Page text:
An eleventh hour request filed by three ministers to not testify in a case concerning the Egrant inquiry has been upheld by the Constitutional court. 

Tuesday’s decision revokes an order issued by the same court in August.

It was delivered in chambers one day after lawyers for ministers Edward Scicluna, Chris Cardona and Konrad Mizzi argued that the ministers should not explain under oath how they had obtained information which had not featured in the published conclusions of the Egrant report, in an appeal filed by Opposition Leader Adrian Delia. 

The three had made reference to this information when testifying during a case concerning a request for a magisterial inquiry into the Vitals Global Healthcare hospital privatisation deal.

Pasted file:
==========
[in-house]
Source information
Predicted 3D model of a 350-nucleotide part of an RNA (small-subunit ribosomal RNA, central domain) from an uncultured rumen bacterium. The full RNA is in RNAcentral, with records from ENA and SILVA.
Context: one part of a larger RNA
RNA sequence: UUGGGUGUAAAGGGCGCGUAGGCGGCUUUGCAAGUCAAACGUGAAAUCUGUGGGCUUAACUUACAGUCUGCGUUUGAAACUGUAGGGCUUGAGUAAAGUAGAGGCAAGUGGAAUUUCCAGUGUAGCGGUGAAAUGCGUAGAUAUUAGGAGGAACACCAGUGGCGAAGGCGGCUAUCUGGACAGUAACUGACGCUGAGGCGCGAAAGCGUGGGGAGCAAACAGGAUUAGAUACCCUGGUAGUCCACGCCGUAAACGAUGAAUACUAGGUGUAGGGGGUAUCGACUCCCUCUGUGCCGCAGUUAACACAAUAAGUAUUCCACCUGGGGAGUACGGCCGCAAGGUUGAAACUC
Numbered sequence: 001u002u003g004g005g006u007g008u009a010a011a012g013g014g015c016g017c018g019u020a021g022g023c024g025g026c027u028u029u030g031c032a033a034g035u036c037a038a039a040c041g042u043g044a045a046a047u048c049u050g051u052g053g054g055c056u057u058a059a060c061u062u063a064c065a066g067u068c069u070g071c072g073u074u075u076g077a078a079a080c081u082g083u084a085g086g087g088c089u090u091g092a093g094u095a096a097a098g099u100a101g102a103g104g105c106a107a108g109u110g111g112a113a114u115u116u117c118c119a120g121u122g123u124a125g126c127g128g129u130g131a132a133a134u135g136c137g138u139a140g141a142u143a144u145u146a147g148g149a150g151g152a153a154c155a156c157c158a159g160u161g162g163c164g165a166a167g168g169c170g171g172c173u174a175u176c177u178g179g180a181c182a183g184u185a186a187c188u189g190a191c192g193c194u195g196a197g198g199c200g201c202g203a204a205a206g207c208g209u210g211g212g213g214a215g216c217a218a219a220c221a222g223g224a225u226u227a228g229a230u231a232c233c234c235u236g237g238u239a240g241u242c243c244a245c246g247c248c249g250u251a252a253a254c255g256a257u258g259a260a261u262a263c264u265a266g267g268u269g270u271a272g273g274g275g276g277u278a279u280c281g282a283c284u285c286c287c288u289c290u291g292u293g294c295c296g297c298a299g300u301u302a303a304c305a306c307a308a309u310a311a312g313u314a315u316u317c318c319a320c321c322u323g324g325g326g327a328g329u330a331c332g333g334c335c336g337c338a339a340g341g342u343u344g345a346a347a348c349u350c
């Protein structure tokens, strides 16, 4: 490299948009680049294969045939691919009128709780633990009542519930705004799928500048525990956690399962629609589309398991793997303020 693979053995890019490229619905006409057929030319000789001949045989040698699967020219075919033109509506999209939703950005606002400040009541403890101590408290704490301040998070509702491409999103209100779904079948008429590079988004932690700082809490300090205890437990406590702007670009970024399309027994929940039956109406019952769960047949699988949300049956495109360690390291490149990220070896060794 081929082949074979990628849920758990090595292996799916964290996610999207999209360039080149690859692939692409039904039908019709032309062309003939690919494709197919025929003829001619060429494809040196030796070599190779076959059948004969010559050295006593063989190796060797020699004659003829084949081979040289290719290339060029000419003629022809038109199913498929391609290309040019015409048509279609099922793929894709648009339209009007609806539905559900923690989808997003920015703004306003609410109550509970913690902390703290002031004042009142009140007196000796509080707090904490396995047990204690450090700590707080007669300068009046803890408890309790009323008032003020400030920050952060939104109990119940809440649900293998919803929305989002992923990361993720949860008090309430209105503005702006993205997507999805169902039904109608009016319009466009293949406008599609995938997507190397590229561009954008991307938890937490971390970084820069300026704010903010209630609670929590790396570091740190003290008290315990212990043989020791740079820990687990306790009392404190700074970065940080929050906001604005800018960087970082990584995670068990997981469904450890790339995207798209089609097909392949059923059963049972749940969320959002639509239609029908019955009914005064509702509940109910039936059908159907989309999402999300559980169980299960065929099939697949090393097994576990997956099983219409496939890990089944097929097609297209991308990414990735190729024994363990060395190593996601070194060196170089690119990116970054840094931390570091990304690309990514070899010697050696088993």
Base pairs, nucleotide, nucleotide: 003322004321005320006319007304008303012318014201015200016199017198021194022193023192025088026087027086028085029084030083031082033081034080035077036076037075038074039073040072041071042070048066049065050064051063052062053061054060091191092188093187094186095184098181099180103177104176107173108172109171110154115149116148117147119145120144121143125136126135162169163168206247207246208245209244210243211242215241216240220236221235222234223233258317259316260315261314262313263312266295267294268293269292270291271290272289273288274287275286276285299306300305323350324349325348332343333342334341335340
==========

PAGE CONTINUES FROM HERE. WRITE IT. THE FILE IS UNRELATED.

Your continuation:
On Tuesday, the Constitutional court found that the ministers did not have to take the witness stand and could instead present “the extract/s quoted from the Egrant inquiry” and which had sparked the court action. 

This would avoid them from being “forced to answer questions” which could possibly lead to them facing criminal action, as a result of a separate court application filed by civil society group Repubblika.

The court observed that Dr Delia’s interest lay in showing that the Ministers had indeed quoted from the unpublished part of the Egrant inquiry report, whereas the ministers had an interest not to answer questions or produce the requested documents.

Both were “legitimate” though “conflicting” interests which the Court had to balance.

If the ministers presented the extracts quoted, Dr Delia’s interest could be served without the ministers being asked to testify or produce the full text of their replies in the magisterial inquiry case.

The court gave the minsters two days to file in the records of the Egrant appeal “all extracts from the Egrant inquiry”  referred to when testifying in the Vital Global Healthcare inquiry case.